Master's Theses



Degree Name

Master of Science (MS)


The principle purpose of this study was to classify and describe the rosettes of some prairie forbs. Twenty five different species of forbs were studied in the college pasture about two and one-half miles west of Hays, Kansas. Observations were taken on appearance, growth and development and condition in which plants spent winter season. Characteristics such as pubescence, leaf shape and color pattern of leaves were also included. Rosettes have been defined as a cluster of green leaves occurring on any part of the old plant body during winter months. According to the position of rosettes in relation to the old plant three types of rosettes were recognized namely, basal, stem, and terminal. Out of the 25 prairie forbs studied, 18 were found having some type of rosette form of growth. Eleven had basal, four had terminal and three had stem rosettes. The rest of the seven forbs possessed either crown buds or rhizomes. Rosettes, in general, varied considerably in their size and shape, and many rosette leaves were completely different from leaves found on the plant during the growing season. Most of the leaves were pubescent.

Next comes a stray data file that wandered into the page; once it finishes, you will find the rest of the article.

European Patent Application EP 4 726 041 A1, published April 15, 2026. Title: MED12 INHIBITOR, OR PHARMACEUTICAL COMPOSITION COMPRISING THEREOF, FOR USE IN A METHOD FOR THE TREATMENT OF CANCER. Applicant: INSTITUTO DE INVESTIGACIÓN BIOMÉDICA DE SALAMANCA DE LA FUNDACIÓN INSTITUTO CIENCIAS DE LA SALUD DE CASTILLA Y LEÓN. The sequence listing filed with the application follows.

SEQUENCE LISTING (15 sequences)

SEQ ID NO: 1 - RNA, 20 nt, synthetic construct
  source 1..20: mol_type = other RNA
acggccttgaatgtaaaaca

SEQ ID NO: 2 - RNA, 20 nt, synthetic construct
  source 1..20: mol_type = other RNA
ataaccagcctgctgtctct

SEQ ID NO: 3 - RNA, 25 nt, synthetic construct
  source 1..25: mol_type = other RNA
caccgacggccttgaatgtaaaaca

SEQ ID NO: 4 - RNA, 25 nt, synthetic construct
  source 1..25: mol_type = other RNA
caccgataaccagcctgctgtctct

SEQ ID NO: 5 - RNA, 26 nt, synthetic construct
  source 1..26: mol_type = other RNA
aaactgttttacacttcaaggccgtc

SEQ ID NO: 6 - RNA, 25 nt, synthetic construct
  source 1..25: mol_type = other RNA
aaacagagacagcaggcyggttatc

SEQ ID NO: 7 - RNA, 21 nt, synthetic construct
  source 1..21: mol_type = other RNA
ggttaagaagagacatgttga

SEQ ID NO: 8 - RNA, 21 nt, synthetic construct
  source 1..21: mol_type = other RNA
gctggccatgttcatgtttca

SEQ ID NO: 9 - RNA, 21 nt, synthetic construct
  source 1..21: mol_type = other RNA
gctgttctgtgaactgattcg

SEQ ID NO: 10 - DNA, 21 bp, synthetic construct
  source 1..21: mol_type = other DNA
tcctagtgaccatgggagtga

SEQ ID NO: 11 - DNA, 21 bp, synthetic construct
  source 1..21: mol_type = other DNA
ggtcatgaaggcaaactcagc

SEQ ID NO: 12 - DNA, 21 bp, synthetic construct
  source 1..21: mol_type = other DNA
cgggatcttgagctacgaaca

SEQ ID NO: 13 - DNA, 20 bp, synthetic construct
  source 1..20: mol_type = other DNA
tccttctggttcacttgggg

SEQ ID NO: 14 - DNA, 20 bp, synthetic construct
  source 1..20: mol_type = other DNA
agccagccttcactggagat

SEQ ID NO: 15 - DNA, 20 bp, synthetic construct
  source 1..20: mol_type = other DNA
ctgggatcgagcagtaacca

G. W. Tomanek

Date of Award

Spring 1962

Document Type

Thesis - campus only access


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